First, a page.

Plain English Summary
Background and study aims:
The aim of this study is to establish whether the amount in salt can be reduced in a common everyday food item such as bread without a discernible difference in taste. Bread has been chosen because of the fact that it is consumed in large quantities in the staple diet of many people in addition to the fact that it is also a large contributor to our daily salt intake.
Who can participate?
We have asked that only people over 18 participate and exclude anyone who is known to have Coeliac disease or is gluten intolerant. Both of the criteria have been passed by our local ethics committee.
What does the study involve?
The study involves members of the public tasting 5 different types of white bread. Each bread type will be made with varying levels of salt, a salt alternative such as Lo-Salt or no salt. All breads will be made by a professional local baker who adheres to local food standards for handling and preparation. The members of the public will then be asked to comment on the taste of the bread and record their views on a data sheet.
What are the possible benefits and risks of participating?
The benefits of reducing salt in bread are potentially huge. We generally consume far excess the amount of salt we actually need. High salt consumption has been linked to poor health outcomes such as stroke and cancer. By reducing salt in an everyday item such as bread, a significant knock on reduction on the overall amount of public salt consumption could be gained. There are very few risks.
Where is the study run from?
University of Oxford
When is study starting and how long is it expected to run for?
The study will run from August 2012 until December 2012. After this all the results collected will be subject to data analysis.
Who is funding the study?
National Institute of Health Research, National School of Primary Care Research.
Who is the main contact?
Dr Kamal R. Mahtani
Can we reduce salt levels in bread without a discernable difference in taste
Is there a difference in taste preference for bread made with half levels of salt or a salt alternative compared to standard levels of salt?
Medical Sciences Interdisciplinary Research Ethics Committee, University of Oxford, 17/06/2012
Randomised controlled crossover trial
Primary study design
Secondary study design
Randomised controlled trial
Patient information sheet
Not available in web format, please use the contact details to request a patient information sheet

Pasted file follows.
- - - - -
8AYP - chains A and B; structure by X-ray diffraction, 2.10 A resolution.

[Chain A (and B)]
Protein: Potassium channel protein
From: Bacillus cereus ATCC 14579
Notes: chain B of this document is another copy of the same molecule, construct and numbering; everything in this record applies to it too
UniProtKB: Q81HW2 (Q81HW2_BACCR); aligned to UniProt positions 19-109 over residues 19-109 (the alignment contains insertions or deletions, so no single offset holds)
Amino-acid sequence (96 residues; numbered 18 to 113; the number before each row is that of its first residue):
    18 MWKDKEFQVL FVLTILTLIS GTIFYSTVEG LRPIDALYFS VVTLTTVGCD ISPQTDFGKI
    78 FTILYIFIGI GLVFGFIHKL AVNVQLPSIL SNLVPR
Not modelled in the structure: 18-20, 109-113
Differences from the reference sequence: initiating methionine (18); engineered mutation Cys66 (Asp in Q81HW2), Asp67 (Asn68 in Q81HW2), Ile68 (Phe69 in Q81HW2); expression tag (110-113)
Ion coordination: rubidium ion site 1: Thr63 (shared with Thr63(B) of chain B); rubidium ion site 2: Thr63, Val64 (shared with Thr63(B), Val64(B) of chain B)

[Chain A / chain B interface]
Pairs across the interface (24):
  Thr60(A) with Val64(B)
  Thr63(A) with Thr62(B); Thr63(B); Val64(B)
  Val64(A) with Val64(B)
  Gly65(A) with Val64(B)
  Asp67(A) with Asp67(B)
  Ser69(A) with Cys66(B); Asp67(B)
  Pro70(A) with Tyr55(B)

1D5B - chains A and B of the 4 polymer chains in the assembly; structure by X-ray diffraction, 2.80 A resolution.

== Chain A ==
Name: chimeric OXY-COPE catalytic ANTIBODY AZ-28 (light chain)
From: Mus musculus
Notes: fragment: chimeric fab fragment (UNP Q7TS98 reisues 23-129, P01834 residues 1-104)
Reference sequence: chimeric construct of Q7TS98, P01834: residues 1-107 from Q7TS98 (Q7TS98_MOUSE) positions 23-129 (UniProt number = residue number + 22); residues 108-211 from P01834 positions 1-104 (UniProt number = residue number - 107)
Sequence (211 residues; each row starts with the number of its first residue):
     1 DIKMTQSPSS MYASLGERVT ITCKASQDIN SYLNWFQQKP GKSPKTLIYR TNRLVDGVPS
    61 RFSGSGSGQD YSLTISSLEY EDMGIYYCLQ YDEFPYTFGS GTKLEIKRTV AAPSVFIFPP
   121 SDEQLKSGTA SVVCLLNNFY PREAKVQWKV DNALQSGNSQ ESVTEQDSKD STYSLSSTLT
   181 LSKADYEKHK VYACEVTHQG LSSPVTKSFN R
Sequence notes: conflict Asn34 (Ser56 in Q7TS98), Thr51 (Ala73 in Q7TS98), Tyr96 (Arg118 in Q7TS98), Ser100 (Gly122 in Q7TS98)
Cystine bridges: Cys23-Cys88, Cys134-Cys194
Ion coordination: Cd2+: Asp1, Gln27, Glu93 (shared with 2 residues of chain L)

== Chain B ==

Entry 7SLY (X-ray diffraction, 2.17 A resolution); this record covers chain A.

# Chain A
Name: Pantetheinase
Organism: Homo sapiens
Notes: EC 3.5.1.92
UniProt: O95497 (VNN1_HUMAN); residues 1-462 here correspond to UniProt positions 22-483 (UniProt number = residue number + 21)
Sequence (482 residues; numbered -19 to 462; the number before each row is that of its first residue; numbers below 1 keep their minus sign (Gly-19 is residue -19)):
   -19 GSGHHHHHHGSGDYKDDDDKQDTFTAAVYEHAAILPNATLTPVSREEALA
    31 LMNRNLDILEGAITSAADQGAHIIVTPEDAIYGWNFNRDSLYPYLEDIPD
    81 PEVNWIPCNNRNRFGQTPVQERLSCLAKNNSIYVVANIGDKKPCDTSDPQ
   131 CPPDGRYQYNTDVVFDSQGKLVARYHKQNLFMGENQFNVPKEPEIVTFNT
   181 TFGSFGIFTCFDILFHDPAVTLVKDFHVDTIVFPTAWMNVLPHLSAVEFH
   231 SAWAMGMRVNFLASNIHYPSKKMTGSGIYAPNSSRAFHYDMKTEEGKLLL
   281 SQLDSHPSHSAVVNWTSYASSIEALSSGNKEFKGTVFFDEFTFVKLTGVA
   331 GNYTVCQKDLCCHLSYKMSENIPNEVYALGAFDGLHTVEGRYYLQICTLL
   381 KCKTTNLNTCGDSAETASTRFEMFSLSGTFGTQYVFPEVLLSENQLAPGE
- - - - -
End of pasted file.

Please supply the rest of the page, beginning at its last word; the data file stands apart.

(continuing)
This is a double blinded randomised control cross over trial. Participants will be asked if they would like to taste some white bread then comment on it.
Participants will be recruited from the Oxfordshire general public.
Participants will be informed that this is a bread tasting experiment. Informed consent will be taken as the patient wishing to become enrolled and signing their participation sheet. They will be asked to taste 5 different types of white bread will be blinded to the salt content of the bread they will be tasting.
Their taste preference will be recorded on a Visual Analogue Scale which will be used for the analysis.
Primary outcome measure
Overall taste score
Secondary outcome measures
Correlation between taste preference and:
3. Smoking status
Overall trial start date
Overall trial end date
Reason abandoned (if study stopped)
Participant inclusion criteria
Adults (over 18 years of age) who regularly eat white bread
Target number of participants
Participant exclusion criteria
Anyone under the age of 18 years old or has a gluten intolerance or Coeliac disease
Recruitment start date
Recruitment end date
Countries of recruitment
Trial participating centre
University of Oxford
University of Birmingham
NIHR School for Primary Care Research
Primary Care Clinical Sciences
National Institute for Health Research - School for Primary Care Research (NSPCR) (UK)
Funding Body Type
Funding Body Subtype
Results and Publications
Publication and dissemination plan
2018 pre-print paper in https://figshare.com/articles/Effects_on_taste_of_salt_reduction_in_bread/7087670/1
Intention to publish date
Participant level data
Not provided at time of registration
Basic results (scientific)